BioDelivery Sciences International, a specialty pharmaceutical company, has randomized more than half of the planned number of patients required for its ongoing initial phase III study of Clonidine Topical Gel, BDSI's proposed treatment for painful diabetic neuropathy (PDN).
The intent of the study will be to demonstrate the efficacy and safety of Clonidine Topical Gel for the treatment of PDN. An interim analysis of the study, which will be based on the first 50% of patients entering the study, now is anticipated to occur in the third quarter of 2014. It was earlier projected based on estimated patient enrollment the interim analysis would occur in fourth quarter of this year. The purpose of the interim analysis is to confirm the assumptions regarding the study sample size and allow for an increase if needed.
"Early enrollment in our RHAPSODY study is ahead of schedule as we are using very experienced investigative sites with substantial patient populations with painful diabetic neuropathy, allowing us to get to our interim results earlier," said Dr. Andrew Finn, executive vice president of Product Development. "We anticipate this rate of enrollment may not be sustained as the initial backlog of patients subsides; however, if no additional patients are needed following the interim analysis, it is possible that we may have final results prior to first quarter of 2015. We will provide future updates on the timing of study completion."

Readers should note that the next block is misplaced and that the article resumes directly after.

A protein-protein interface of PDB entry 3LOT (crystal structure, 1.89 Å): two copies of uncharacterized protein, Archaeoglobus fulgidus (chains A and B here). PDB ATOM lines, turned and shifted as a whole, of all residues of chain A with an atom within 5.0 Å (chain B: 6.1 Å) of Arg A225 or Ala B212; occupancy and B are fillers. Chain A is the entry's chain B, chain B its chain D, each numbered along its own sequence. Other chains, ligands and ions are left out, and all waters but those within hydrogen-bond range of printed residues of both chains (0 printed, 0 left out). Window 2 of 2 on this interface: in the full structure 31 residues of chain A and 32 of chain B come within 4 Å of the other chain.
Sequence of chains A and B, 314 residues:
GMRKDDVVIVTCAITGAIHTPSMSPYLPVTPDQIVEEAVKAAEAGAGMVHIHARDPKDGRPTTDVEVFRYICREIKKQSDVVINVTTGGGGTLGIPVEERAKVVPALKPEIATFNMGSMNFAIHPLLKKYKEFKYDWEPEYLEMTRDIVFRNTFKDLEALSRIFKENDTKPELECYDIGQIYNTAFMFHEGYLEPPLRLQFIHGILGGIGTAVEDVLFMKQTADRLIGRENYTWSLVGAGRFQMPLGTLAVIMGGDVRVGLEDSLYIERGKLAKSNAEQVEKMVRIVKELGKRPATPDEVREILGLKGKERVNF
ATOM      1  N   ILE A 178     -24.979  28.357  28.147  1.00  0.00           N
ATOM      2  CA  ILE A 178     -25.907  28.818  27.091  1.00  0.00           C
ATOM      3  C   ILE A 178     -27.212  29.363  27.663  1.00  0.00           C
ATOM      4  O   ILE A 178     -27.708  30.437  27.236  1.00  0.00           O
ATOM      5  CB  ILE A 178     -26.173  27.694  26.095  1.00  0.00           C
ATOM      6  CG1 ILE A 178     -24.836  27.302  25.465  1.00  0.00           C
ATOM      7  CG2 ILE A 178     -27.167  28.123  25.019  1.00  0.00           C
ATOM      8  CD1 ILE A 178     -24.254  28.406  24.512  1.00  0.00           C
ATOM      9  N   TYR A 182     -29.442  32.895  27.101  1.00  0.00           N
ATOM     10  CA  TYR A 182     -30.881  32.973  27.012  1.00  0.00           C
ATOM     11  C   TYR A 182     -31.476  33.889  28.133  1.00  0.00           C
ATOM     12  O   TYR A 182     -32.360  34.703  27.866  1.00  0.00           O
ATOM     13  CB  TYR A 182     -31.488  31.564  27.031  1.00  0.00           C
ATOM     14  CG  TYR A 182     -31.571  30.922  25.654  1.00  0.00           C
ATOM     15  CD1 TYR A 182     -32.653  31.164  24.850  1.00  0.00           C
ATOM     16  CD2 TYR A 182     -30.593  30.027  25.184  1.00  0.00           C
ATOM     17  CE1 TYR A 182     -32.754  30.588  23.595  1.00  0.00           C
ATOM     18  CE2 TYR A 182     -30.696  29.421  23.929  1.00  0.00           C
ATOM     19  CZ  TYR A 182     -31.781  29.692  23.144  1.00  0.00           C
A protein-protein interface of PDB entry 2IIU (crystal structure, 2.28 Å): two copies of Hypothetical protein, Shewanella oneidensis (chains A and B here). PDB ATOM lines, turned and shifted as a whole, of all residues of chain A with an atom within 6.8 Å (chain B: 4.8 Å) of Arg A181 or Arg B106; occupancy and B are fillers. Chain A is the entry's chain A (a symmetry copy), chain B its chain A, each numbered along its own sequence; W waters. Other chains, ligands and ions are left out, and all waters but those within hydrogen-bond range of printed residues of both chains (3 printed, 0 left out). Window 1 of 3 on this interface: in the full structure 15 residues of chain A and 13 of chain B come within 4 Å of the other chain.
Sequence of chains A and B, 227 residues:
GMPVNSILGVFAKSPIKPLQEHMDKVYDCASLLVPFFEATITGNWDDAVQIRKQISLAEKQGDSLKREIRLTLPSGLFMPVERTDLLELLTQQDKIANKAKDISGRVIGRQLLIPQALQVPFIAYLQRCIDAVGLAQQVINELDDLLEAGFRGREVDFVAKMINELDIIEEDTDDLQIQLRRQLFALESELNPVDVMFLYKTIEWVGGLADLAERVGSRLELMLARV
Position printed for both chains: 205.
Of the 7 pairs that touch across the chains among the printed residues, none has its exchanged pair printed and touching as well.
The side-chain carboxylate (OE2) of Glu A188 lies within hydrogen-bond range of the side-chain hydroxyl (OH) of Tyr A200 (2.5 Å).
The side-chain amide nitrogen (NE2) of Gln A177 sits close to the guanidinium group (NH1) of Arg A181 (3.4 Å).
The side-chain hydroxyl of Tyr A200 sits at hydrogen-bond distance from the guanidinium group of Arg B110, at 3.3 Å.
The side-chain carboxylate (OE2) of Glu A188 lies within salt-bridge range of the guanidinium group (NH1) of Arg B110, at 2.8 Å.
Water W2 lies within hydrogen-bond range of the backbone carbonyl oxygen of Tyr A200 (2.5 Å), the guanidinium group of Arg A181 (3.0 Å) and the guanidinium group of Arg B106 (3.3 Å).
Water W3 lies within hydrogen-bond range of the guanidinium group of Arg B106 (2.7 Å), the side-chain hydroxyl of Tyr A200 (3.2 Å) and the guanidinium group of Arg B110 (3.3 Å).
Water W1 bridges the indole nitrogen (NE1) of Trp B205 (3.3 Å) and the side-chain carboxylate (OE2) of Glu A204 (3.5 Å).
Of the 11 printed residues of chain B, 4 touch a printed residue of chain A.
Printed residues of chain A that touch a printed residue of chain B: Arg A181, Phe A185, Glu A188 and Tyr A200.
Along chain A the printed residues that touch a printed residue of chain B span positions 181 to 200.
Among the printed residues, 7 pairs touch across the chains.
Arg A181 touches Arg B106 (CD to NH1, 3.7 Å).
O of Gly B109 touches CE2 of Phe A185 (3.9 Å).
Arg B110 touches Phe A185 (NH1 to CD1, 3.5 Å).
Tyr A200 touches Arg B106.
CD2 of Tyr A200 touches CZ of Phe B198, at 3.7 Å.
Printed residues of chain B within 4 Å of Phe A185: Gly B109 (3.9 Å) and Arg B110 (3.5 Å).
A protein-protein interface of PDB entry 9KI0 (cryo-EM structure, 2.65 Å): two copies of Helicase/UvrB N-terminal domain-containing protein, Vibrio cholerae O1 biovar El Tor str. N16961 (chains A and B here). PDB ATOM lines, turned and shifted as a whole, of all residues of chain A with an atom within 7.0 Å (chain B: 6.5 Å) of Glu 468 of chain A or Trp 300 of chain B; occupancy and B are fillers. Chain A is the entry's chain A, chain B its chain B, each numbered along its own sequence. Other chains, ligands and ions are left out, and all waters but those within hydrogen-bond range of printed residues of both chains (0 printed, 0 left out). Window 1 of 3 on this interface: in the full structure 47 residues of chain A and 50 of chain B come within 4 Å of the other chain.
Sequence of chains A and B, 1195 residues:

The phase III trial, known as the RHAPSODY Study, is a multicenter, randomized, double blind, placebo controlled study to determine the efficacy and safety of Clonidine Topical Gel in the treatment of PDN. The study is being conducted in subjects with functional skin nociceptors, which is the population of patients that demonstrated a statistically significant difference compared to placebo on the primary efficacy endpoint in a previously performed phase II study. Approximately 140 adult subjects will be randomized to receive either Clonidine Topical Gel or a placebo gel for 12 weeks.